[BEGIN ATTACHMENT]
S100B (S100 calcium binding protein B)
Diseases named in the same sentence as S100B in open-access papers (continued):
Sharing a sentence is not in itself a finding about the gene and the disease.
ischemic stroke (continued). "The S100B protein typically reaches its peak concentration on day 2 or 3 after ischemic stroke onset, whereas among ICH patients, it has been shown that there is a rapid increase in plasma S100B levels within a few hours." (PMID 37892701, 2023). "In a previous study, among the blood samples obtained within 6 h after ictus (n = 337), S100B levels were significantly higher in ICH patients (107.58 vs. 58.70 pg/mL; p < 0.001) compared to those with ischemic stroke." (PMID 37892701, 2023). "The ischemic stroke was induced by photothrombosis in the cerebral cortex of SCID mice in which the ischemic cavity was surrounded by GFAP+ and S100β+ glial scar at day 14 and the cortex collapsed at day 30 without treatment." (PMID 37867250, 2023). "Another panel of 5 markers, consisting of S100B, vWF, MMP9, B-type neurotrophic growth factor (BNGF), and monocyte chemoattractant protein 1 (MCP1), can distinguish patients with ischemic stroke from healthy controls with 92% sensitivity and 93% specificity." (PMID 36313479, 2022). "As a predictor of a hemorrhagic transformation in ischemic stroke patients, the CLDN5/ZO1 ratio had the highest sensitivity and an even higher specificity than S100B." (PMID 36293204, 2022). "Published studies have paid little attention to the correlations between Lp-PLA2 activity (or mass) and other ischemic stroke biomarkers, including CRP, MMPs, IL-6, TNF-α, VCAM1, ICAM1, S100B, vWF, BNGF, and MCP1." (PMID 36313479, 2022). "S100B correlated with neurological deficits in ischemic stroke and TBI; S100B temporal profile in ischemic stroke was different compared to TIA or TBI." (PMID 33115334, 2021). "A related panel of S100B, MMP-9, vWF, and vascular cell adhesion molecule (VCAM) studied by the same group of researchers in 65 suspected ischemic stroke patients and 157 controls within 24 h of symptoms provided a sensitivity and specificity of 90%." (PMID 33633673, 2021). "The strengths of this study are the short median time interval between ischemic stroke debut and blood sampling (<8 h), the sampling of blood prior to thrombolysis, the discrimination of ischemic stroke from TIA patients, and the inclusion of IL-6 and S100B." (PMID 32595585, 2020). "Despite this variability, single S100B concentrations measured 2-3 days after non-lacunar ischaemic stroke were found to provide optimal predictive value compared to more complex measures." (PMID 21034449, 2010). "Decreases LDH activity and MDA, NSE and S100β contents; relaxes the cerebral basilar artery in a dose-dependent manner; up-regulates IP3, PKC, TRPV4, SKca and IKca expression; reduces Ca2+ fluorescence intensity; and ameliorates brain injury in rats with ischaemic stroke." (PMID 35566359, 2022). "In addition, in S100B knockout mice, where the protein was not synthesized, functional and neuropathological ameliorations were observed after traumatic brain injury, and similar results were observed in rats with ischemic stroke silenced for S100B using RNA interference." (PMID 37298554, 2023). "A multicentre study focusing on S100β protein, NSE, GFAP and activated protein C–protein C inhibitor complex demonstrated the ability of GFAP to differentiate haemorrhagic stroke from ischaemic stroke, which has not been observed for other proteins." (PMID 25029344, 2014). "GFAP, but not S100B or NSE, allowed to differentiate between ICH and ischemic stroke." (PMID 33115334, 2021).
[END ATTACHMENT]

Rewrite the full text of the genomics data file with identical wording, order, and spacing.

S100B (S100 calcium binding protein B)
Diseases named in the same sentence as S100B in open-access papers (continued):
Sharing a sentence is not in itself a finding about the gene and the disease.
ischemic stroke (continued). "The S100B protein typically reaches its peak concentration on day 2 or 3 after ischemic stroke onset, whereas among ICH patients, it has been shown that there is a rapid increase in plasma S100B levels within a few hours." (PMID 37892701, 2023). "In a previous study, among the blood samples obtained within 6 h after ictus (n = 337), S100B levels were significantly higher in ICH patients (107.58 vs. 58.70 pg/mL; p < 0.001) compared to those with ischemic stroke." (PMID 37892701, 2023). "The ischemic stroke was induced by photothrombosis in the cerebral cortex of SCID mice in which the ischemic cavity was surrounded by GFAP+ and S100β+ glial scar at day 14 and the cortex collapsed at day 30 without treatment." (PMID 37867250, 2023). "Another panel of 5 markers, consisting of S100B, vWF, MMP9, B-type neurotrophic growth factor (BNGF), and monocyte chemoattractant protein 1 (MCP1), can distinguish patients with ischemic stroke from healthy controls with 92% sensitivity and 93% specificity." (PMID 36313479, 2022). "As a predictor of a hemorrhagic transformation in ischemic stroke patients, the CLDN5/ZO1 ratio had the highest sensitivity and an even higher specificity than S100B." (PMID 36293204, 2022). "Published studies have paid little attention to the correlations between Lp-PLA2 activity (or mass) and other ischemic stroke biomarkers, including CRP, MMPs, IL-6, TNF-α, VCAM1, ICAM1, S100B, vWF, BNGF, and MCP1." (PMID 36313479, 2022). "S100B correlated with neurological deficits in ischemic stroke and TBI; S100B temporal profile in ischemic stroke was different compared to TIA or TBI." (PMID 33115334, 2021). "A related panel of S100B, MMP-9, vWF, and vascular cell adhesion molecule (VCAM) studied by the same group of researchers in 65 suspected ischemic stroke patients and 157 controls within 24 h of symptoms provided a sensitivity and specificity of 90%." (PMID 33633673, 2021). "The strengths of this study are the short median time interval between ischemic stroke debut and blood sampling (<8 h), the sampling of blood prior to thrombolysis, the discrimination of ischemic stroke from TIA patients, and the inclusion of IL-6 and S100B." (PMID 32595585, 2020). "Despite this variability, single S100B concentrations measured 2-3 days after non-lacunar ischaemic stroke were found to provide optimal predictive value compared to more complex measures." (PMID 21034449, 2010). "Decreases LDH activity and MDA, NSE and S100β contents; relaxes the cerebral basilar artery in a dose-dependent manner; up-regulates IP3, PKC, TRPV4, SKca and IKca expression; reduces Ca2+ fluorescence intensity; and ameliorates brain injury in rats with ischaemic stroke." (PMID 35566359, 2022). "In addition, in S100B knockout mice, where the protein was not synthesized, functional and neuropathological ameliorations were observed after traumatic brain injury, and similar results were observed in rats with ischemic stroke silenced for S100B using RNA interference." (PMID 37298554, 2023). "A multicentre study focusing on S100β protein, NSE, GFAP and activated protein C–protein C inhibitor complex demonstrated the ability of GFAP to differentiate haemorrhagic stroke from ischaemic stroke, which has not been observed for other proteins." (PMID 25029344, 2014). "GFAP, but not S100B or NSE, allowed to differentiate between ICH and ischemic stroke." (PMID 33115334, 2021).